The shaping stage is all done by eye, this is where your skill as a knifemaker comes in. First off I mark the centerline of the bolsters at the front and rear of the handle and then using brass pins I put the 2 halves together. Then starting at the front on the handle, on my 10" contact wheel, I grind a taper from the marked center line to the rear of the front bolster. I use a fresh 60 grit belt for this, to cut down on heat, go carefully and as I get near the rear of the front bolster I turn the handle around so as to grind away from the bolster and into the timber slabs (this minimizes the risk on undercutting the bolsters). Once the front bolster is tapered I extend the taper up to the front of the release cut-out, I then repeat the process for the other half. Once I'm happy that the tapers are even on both sides of the handle I grind a taper in the rear bolster using exactly the same proceedure. As I'm doing this I continually refine the front and rear tapers to finally give me a swell in the handle somewhere about the front of the release cut-out. I am also continually dipping the bolsters in my water bucket to keep them cool and when I'm grinding the ironwood itself I keep the handle moving to stop burning the timber. Once I'm happy with the effect I want I go over both sides with a 240 belt, to remove most of the 60 grit marks. Remember to keep the handle moving. Figure 44 shows what I finish up with, compare this with Figure 43 and it gives you an idea of how much material I've removed.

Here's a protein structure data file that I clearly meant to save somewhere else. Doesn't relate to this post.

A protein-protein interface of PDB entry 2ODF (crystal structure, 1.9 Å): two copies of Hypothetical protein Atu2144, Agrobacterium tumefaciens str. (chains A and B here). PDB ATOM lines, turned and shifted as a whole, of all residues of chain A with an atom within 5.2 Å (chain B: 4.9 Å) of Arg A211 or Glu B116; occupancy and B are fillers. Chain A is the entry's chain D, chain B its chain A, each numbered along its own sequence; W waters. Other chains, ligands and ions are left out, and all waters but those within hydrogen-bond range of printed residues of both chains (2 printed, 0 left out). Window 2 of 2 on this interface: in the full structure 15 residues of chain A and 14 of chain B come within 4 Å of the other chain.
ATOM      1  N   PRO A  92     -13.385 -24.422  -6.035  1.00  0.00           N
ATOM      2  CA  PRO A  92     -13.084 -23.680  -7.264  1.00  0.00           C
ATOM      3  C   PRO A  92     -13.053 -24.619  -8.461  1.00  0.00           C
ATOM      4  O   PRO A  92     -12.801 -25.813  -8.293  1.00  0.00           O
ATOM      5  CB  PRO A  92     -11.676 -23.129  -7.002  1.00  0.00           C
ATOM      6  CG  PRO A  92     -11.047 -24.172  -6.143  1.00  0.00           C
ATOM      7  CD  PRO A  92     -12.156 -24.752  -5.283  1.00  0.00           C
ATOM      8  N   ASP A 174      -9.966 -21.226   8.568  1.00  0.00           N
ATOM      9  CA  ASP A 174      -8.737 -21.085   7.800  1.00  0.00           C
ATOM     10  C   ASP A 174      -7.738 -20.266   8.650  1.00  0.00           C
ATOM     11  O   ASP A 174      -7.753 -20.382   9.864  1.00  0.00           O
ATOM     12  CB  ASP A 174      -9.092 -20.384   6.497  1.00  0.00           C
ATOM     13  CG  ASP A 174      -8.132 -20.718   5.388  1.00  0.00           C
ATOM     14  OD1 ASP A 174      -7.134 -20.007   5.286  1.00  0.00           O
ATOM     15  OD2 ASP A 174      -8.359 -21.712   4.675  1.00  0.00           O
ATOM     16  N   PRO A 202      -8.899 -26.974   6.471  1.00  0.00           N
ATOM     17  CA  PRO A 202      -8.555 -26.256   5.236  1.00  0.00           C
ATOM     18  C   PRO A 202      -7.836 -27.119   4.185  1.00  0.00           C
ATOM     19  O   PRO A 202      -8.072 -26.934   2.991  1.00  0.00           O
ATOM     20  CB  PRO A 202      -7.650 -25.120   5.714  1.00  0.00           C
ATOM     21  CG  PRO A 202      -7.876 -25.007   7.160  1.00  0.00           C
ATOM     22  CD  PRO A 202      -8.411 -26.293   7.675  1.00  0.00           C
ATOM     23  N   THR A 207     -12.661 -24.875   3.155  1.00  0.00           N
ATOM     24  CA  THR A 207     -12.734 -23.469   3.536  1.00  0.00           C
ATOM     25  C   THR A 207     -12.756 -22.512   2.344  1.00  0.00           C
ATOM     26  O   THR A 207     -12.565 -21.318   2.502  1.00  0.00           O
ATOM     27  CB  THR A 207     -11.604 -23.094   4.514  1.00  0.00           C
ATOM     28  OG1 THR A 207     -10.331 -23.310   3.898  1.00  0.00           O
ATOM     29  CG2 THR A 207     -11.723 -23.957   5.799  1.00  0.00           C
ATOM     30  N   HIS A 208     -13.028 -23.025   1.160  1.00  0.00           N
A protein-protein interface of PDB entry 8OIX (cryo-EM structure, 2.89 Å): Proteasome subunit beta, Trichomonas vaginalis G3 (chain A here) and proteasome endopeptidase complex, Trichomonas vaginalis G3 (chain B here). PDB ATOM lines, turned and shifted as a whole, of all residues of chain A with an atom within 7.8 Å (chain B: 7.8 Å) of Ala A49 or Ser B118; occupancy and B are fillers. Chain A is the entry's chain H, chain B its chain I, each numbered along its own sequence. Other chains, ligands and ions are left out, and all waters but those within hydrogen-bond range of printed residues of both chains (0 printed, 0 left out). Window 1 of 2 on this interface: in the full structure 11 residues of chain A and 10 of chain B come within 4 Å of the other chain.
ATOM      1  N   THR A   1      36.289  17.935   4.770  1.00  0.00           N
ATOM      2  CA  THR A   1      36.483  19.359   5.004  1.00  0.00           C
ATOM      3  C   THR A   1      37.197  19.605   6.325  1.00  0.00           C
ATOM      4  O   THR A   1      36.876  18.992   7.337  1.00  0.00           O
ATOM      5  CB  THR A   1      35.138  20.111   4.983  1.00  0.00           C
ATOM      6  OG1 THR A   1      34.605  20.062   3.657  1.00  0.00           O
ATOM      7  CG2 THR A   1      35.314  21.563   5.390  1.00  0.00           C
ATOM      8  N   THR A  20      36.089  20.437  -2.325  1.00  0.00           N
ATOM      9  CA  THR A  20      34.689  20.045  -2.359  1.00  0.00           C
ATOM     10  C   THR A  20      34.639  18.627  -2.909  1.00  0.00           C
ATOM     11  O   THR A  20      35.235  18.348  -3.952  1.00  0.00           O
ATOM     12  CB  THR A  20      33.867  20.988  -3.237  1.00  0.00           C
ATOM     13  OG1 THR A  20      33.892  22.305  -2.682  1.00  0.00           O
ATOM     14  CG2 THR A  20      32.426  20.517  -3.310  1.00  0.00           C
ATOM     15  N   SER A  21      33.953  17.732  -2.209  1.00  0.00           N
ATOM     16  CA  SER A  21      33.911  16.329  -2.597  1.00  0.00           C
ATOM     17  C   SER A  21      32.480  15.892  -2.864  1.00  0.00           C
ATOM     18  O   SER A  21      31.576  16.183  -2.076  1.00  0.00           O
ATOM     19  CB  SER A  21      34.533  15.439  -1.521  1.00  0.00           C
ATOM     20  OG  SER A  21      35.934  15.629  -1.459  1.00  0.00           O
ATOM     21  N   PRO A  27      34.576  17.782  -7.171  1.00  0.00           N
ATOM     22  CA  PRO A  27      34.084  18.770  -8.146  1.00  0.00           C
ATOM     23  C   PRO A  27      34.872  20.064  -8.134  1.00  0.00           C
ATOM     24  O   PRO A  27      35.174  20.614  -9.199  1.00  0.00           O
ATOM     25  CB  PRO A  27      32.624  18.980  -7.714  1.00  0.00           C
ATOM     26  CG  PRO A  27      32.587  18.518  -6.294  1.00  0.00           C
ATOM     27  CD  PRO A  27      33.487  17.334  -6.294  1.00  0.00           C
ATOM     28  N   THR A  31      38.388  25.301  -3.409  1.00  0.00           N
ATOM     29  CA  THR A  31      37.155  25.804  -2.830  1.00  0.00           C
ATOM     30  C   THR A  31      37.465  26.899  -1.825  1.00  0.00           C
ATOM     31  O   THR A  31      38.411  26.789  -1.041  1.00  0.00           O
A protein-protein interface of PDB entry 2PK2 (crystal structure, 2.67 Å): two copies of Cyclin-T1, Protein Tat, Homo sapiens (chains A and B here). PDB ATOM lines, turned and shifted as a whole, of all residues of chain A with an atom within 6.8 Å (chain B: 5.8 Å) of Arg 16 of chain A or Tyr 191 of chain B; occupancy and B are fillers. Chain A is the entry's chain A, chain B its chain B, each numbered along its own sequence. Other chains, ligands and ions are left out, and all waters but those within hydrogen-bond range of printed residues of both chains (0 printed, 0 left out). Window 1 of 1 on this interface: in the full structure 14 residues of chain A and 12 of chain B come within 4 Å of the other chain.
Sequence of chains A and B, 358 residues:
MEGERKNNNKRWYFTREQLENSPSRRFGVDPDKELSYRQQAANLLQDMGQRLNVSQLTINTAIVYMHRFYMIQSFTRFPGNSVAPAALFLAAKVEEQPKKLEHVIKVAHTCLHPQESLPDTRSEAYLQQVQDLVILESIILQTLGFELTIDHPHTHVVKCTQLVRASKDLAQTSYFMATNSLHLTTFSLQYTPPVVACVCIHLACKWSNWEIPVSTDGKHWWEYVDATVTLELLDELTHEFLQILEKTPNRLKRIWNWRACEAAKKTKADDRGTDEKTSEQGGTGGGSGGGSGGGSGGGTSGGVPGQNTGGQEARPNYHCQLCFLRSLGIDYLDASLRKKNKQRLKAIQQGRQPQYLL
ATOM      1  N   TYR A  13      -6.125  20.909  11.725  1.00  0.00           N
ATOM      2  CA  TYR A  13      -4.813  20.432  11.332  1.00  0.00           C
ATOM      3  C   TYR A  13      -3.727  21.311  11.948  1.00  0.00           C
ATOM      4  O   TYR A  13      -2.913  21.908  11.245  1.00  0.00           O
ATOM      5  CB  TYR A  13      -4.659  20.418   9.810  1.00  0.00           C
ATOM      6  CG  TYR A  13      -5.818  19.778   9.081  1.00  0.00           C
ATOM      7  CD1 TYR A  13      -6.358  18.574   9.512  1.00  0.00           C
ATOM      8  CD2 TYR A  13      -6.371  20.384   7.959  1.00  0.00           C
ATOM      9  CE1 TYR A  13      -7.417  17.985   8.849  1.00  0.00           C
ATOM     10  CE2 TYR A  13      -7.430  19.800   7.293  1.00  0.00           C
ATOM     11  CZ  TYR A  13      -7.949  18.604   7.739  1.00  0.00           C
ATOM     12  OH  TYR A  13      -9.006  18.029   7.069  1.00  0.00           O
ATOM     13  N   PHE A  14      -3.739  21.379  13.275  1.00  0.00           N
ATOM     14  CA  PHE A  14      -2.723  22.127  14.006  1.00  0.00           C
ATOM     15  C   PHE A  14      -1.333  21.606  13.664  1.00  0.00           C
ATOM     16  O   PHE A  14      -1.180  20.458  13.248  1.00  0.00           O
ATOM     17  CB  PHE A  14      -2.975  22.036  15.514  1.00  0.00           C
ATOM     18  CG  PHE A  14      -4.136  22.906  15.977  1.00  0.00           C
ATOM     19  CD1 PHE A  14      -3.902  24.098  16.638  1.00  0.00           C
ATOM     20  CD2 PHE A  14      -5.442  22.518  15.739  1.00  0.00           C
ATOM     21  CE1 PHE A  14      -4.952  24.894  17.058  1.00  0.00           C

Fig. 44